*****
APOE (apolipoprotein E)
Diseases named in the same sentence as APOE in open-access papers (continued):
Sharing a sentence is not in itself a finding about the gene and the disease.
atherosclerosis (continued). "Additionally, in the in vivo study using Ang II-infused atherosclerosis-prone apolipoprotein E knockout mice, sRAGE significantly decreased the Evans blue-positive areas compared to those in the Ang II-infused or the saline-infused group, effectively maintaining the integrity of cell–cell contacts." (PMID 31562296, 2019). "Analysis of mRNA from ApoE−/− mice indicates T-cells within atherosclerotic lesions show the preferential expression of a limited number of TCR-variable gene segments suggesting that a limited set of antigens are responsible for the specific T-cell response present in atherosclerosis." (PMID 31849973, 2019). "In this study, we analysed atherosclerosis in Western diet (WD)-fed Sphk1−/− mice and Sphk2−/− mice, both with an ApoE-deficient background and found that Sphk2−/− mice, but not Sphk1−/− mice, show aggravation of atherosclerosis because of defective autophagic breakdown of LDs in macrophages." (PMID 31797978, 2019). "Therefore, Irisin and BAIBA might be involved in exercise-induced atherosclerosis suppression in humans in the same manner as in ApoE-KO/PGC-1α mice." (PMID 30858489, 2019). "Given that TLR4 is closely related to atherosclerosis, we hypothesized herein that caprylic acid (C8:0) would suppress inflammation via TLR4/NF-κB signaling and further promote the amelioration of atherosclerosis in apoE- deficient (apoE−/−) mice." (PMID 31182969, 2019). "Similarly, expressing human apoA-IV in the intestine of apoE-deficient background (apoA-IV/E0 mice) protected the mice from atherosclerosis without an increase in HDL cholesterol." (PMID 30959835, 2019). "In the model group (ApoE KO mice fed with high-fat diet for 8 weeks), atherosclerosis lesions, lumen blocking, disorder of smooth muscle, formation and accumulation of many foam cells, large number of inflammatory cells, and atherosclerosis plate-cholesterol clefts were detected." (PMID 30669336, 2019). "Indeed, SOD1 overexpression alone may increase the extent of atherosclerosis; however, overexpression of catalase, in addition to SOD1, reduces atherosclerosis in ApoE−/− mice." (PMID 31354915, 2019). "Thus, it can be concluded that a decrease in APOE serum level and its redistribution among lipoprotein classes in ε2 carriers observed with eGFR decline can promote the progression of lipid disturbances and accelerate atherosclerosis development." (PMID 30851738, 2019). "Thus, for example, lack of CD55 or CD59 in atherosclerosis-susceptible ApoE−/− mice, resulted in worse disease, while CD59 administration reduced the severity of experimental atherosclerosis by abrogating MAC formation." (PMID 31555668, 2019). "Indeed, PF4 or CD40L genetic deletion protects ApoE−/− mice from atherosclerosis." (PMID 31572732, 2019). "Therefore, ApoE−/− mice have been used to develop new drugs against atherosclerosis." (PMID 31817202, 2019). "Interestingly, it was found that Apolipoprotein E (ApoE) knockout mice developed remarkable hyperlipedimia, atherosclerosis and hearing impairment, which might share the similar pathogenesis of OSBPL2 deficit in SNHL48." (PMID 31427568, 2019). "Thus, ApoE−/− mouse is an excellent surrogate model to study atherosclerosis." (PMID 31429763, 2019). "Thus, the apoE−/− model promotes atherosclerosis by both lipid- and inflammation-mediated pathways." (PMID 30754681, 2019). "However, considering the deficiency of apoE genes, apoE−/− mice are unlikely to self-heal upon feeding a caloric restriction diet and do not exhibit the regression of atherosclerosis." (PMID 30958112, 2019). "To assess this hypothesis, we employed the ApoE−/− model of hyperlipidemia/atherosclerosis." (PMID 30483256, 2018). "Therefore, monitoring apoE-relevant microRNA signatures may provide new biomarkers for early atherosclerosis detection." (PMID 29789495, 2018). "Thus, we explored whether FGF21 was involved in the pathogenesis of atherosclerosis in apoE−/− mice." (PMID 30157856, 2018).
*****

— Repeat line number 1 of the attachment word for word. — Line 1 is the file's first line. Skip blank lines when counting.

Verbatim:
APOE (apolipoprotein E)